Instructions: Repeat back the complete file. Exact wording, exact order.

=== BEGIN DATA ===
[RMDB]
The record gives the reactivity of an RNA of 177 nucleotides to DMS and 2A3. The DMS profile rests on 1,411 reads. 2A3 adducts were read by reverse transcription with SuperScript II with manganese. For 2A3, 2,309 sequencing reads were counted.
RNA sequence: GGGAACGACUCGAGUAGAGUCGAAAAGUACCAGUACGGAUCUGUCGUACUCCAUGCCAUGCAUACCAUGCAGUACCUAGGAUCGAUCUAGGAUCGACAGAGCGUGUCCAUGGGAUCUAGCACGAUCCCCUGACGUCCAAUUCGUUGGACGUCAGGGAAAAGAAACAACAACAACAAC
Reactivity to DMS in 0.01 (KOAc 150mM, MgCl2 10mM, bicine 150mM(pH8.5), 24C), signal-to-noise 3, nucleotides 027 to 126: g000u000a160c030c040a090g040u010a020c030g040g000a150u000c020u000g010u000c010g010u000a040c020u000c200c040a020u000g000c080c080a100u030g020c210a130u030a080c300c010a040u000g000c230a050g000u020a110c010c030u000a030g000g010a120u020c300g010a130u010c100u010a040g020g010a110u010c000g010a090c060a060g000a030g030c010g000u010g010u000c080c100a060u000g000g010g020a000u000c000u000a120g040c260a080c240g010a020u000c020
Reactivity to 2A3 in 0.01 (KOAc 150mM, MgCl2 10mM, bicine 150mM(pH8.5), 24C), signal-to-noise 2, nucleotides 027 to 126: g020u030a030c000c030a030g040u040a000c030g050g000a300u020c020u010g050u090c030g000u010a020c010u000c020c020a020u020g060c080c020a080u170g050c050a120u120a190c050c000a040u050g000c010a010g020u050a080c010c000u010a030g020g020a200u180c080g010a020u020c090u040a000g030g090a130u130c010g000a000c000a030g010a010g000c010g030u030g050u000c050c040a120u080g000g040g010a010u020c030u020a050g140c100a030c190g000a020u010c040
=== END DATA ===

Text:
[RMDB]
The record gives the reactivity of an RNA of 177 nucleotides to DMS and 2A3. The DMS profile rests on 1,411 reads. 2A3 adducts were read by reverse transcription with SuperScript II with manganese. For 2A3, 2,309 sequencing reads were counted.
RNA sequence: GGGAACGACUCGAGUAGAGUCGAAAAGUACCAGUACGGAUCUGUCGUACUCCAUGCCAUGCAUACCAUGCAGUACCUAGGAUCGAUCUAGGAUCGACAGAGCGUGUCCAUGGGAUCUAGCACGAUCCCCUGACGUCCAAUUCGUUGGACGUCAGGGAAAAGAAACAACAACAACAAC
Reactivity to DMS in 0.01 (KOAc 150mM, MgCl2 10mM, bicine 150mM(pH8.5), 24C), signal-to-noise 3, nucleotides 027 to 126: g000u000a160c030c040a090g040u010a020c030g040g000a150u000c020u000g010u000c010g010u000a040c020u000c200c040a020u000g000c080c080a100u030g020c210a130u030a080c300c010a040u000g000c230a050g000u020a110c010c030u000a030g000g010a120u020c300g010a130u010c100u010a040g020g010a110u010c000g010a090c060a060g000a030g030c010g000u010g010u000c080c100a060u000g000g010g020a000u000c000u000a120g040c260a080c240g010a020u000c020
Reactivity to 2A3 in 0.01 (KOAc 150mM, MgCl2 10mM, bicine 150mM(pH8.5), 24C), signal-to-noise 2, nucleotides 027 to 126: g020u030a030c000c030a030g040u040a000c030g050g000a300u020c020u010g050u090c030g000u010a020c010u000c020c020a020u020g060c080c020a080u170g050c050a120u120a190c050c000a040u050g000c010a010g020u050a080c010c000u010a030g020g020a200u180c080g010a020u020c090u040a000g030g090a130u130c010g000a000c000a030g010a010g000c010g030u030g050u000c050c040a120u080g000g040g010a010u020c030u020a050g140c100a030c190g000a020u010c040